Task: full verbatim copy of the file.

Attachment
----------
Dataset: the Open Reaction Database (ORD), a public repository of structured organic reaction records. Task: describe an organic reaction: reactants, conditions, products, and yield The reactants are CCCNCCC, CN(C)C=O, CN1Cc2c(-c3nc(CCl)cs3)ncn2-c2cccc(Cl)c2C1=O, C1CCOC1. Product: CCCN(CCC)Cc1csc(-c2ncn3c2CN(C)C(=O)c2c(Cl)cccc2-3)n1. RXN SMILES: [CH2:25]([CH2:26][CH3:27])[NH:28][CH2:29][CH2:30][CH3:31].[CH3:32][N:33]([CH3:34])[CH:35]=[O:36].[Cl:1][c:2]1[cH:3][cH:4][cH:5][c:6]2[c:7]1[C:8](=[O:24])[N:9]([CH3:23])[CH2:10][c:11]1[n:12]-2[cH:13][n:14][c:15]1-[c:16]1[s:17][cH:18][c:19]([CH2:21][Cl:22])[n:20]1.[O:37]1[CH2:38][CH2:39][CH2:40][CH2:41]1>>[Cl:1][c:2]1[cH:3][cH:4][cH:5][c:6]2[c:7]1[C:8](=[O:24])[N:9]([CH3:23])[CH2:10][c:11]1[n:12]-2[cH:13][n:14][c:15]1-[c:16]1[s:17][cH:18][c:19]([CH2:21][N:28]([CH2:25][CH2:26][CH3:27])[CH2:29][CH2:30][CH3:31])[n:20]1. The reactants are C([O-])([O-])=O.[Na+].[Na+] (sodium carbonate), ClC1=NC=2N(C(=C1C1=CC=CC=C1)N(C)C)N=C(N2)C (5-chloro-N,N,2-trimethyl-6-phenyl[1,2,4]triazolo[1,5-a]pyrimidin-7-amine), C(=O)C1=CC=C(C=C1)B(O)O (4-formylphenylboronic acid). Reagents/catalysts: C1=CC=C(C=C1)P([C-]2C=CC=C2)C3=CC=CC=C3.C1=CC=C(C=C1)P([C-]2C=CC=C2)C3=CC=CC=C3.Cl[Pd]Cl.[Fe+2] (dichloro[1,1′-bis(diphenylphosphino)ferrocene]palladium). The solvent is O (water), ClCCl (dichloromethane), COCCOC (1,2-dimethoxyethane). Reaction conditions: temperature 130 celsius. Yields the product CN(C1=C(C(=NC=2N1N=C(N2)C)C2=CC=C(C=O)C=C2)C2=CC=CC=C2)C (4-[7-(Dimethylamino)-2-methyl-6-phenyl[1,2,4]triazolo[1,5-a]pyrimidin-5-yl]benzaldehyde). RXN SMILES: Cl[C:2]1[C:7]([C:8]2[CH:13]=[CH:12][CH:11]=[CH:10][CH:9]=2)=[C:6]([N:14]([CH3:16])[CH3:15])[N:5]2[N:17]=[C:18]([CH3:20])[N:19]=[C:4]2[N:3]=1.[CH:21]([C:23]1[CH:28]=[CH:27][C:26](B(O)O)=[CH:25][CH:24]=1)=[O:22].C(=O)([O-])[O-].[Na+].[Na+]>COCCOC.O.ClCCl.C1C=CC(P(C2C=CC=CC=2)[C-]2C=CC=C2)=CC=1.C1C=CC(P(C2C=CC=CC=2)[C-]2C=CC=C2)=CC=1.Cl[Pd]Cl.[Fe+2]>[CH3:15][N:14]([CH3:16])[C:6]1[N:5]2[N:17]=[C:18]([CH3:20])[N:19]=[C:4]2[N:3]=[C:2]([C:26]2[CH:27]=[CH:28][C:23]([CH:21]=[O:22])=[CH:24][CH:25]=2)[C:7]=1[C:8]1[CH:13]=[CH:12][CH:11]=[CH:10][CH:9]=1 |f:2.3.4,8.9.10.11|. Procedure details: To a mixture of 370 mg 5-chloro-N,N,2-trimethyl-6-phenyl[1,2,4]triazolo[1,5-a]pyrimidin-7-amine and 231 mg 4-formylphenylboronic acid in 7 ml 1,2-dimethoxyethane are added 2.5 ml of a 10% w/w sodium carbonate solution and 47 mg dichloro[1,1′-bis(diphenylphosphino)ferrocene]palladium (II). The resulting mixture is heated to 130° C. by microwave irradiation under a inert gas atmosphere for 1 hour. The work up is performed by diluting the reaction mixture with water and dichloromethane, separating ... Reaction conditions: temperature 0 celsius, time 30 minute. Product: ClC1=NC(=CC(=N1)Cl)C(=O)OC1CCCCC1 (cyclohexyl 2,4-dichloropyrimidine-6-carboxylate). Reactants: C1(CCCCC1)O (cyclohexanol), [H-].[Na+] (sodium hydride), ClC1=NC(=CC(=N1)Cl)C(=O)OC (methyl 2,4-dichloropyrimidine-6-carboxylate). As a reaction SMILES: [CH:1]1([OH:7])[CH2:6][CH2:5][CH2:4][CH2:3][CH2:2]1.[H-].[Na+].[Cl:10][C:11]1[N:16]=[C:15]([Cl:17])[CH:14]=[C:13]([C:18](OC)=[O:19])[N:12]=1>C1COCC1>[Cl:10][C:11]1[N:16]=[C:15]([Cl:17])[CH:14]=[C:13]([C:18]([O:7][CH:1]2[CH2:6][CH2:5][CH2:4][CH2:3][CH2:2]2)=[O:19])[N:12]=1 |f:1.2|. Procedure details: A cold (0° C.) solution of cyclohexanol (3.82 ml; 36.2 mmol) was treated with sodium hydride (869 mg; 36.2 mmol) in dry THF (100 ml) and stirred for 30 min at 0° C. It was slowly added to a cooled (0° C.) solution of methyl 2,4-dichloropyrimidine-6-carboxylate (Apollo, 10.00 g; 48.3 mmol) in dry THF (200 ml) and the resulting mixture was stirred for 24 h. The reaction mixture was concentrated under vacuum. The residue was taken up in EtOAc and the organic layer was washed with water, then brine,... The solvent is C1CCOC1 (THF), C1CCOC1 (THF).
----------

Dataset: the Open Reaction Database (ORD), a public repository of structured organic reaction records. Task: describe an organic reaction: reactants, conditions, products, and yield The reactants are CCCNCCC, CN(C)C=O, CN1Cc2c(-c3nc(CCl)cs3)ncn2-c2cccc(Cl)c2C1=O, C1CCOC1. Product: CCCN(CCC)Cc1csc(-c2ncn3c2CN(C)C(=O)c2c(Cl)cccc2-3)n1. RXN SMILES: [CH2:25]([CH2:26][CH3:27])[NH:28][CH2:29][CH2:30][CH3:31].[CH3:32][N:33]([CH3:34])[CH:35]=[O:36].[Cl:1][c:2]1[cH:3][cH:4][cH:5][c:6]2[c:7]1[C:8](=[O:24])[N:9]([CH3:23])[CH2:10][c:11]1[n:12]-2[cH:13][n:14][c:15]1-[c:16]1[s:17][cH:18][c:19]([CH2:21][Cl:22])[n:20]1.[O:37]1[CH2:38][CH2:39][CH2:40][CH2:41]1>>[Cl:1][c:2]1[cH:3][cH:4][cH:5][c:6]2[c:7]1[C:8](=[O:24])[N:9]([CH3:23])[CH2:10][c:11]1[n:12]-2[cH:13][n:14][c:15]1-[c:16]1[s:17][cH:18][c:19]([CH2:21][N:28]([CH2:25][CH2:26][CH3:27])[CH2:29][CH2:30][CH3:31])[n:20]1. The reactants are C([O-])([O-])=O.[Na+].[Na+] (sodium carbonate), ClC1=NC=2N(C(=C1C1=CC=CC=C1)N(C)C)N=C(N2)C (5-chloro-N,N,2-trimethyl-6-phenyl[1,2,4]triazolo[1,5-a]pyrimidin-7-amine), C(=O)C1=CC=C(C=C1)B(O)O (4-formylphenylboronic acid). Reagents/catalysts: C1=CC=C(C=C1)P([C-]2C=CC=C2)C3=CC=CC=C3.C1=CC=C(C=C1)P([C-]2C=CC=C2)C3=CC=CC=C3.Cl[Pd]Cl.[Fe+2] (dichloro[1,1′-bis(diphenylphosphino)ferrocene]palladium). The solvent is O (water), ClCCl (dichloromethane), COCCOC (1,2-dimethoxyethane). Reaction conditions: temperature 130 celsius. Yields the product CN(C1=C(C(=NC=2N1N=C(N2)C)C2=CC=C(C=O)C=C2)C2=CC=CC=C2)C (4-[7-(Dimethylamino)-2-methyl-6-phenyl[1,2,4]triazolo[1,5-a]pyrimidin-5-yl]benzaldehyde). RXN SMILES: Cl[C:2]1[C:7]([C:8]2[CH:13]=[CH:12][CH:11]=[CH:10][CH:9]=2)=[C:6]([N:14]([CH3:16])[CH3:15])[N:5]2[N:17]=[C:18]([CH3:20])[N:19]=[C:4]2[N:3]=1.[CH:21]([C:23]1[CH:28]=[CH:27][C:26](B(O)O)=[CH:25][CH:24]=1)=[O:22].C(=O)([O-])[O-].[Na+].[Na+]>COCCOC.O.ClCCl.C1C=CC(P(C2C=CC=CC=2)[C-]2C=CC=C2)=CC=1.C1C=CC(P(C2C=CC=CC=2)[C-]2C=CC=C2)=CC=1.Cl[Pd]Cl.[Fe+2]>[CH3:15][N:14]([CH3:16])[C:6]1[N:5]2[N:17]=[C:18]([CH3:20])[N:19]=[C:4]2[N:3]=[C:2]([C:26]2[CH:27]=[CH:28][C:23]([CH:21]=[O:22])=[CH:24][CH:25]=2)[C:7]=1[C:8]1[CH:13]=[CH:12][CH:11]=[CH:10][CH:9]=1 |f:2.3.4,8.9.10.11|. Procedure details: To a mixture of 370 mg 5-chloro-N,N,2-trimethyl-6-phenyl[1,2,4]triazolo[1,5-a]pyrimidin-7-amine and 231 mg 4-formylphenylboronic acid in 7 ml 1,2-dimethoxyethane are added 2.5 ml of a 10% w/w sodium carbonate solution and 47 mg dichloro[1,1′-bis(diphenylphosphino)ferrocene]palladium (II). The resulting mixture is heated to 130° C. by microwave irradiation under a inert gas atmosphere for 1 hour. The work up is performed by diluting the reaction mixture with water and dichloromethane, separating ... Reaction conditions: temperature 0 celsius, time 30 minute. Product: ClC1=NC(=CC(=N1)Cl)C(=O)OC1CCCCC1 (cyclohexyl 2,4-dichloropyrimidine-6-carboxylate). Reactants: C1(CCCCC1)O (cyclohexanol), [H-].[Na+] (sodium hydride), ClC1=NC(=CC(=N1)Cl)C(=O)OC (methyl 2,4-dichloropyrimidine-6-carboxylate). As a reaction SMILES: [CH:1]1([OH:7])[CH2:6][CH2:5][CH2:4][CH2:3][CH2:2]1.[H-].[Na+].[Cl:10][C:11]1[N:16]=[C:15]([Cl:17])[CH:14]=[C:13]([C:18](OC)=[O:19])[N:12]=1>C1COCC1>[Cl:10][C:11]1[N:16]=[C:15]([Cl:17])[CH:14]=[C:13]([C:18]([O:7][CH:1]2[CH2:6][CH2:5][CH2:4][CH2:3][CH2:2]2)=[O:19])[N:12]=1 |f:1.2|. Procedure details: A cold (0° C.) solution of cyclohexanol (3.82 ml; 36.2 mmol) was treated with sodium hydride (869 mg; 36.2 mmol) in dry THF (100 ml) and stirred for 30 min at 0° C. It was slowly added to a cooled (0° C.) solution of methyl 2,4-dichloropyrimidine-6-carboxylate (Apollo, 10.00 g; 48.3 mmol) in dry THF (200 ml) and the resulting mixture was stirred for 24 h. The reaction mixture was concentrated under vacuum. The residue was taken up in EtOAc and the organic layer was washed with water, then brine,... The solvent is C1CCOC1 (THF), C1CCOC1 (THF).